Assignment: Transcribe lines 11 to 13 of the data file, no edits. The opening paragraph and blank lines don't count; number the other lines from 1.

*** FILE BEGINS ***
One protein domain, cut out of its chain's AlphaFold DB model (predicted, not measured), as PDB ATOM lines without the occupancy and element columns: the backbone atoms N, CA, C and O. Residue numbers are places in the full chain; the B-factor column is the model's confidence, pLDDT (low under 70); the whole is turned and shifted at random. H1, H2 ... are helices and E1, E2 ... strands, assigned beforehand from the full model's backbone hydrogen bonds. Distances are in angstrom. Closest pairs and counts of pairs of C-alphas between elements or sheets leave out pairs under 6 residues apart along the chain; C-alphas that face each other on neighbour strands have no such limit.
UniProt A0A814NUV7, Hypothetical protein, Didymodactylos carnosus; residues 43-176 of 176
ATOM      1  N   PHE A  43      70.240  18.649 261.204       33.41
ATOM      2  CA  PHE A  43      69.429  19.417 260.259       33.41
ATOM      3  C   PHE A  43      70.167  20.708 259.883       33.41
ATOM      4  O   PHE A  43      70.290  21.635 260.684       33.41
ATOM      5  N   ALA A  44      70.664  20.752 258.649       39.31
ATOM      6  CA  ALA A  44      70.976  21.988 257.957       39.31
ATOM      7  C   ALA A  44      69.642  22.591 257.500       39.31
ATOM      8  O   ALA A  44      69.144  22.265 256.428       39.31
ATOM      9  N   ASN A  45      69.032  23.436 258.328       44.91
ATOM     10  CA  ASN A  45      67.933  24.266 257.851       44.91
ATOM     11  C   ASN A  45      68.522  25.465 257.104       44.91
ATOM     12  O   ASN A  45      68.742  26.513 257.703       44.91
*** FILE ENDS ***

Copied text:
ATOM     10  CA  ASN A  45      67.933  24.266 257.851       44.91
ATOM     11  C   ASN A  45      68.522  25.465 257.104       44.91
ATOM     12  O   ASN A  45      68.742  26.513 257.703       44.91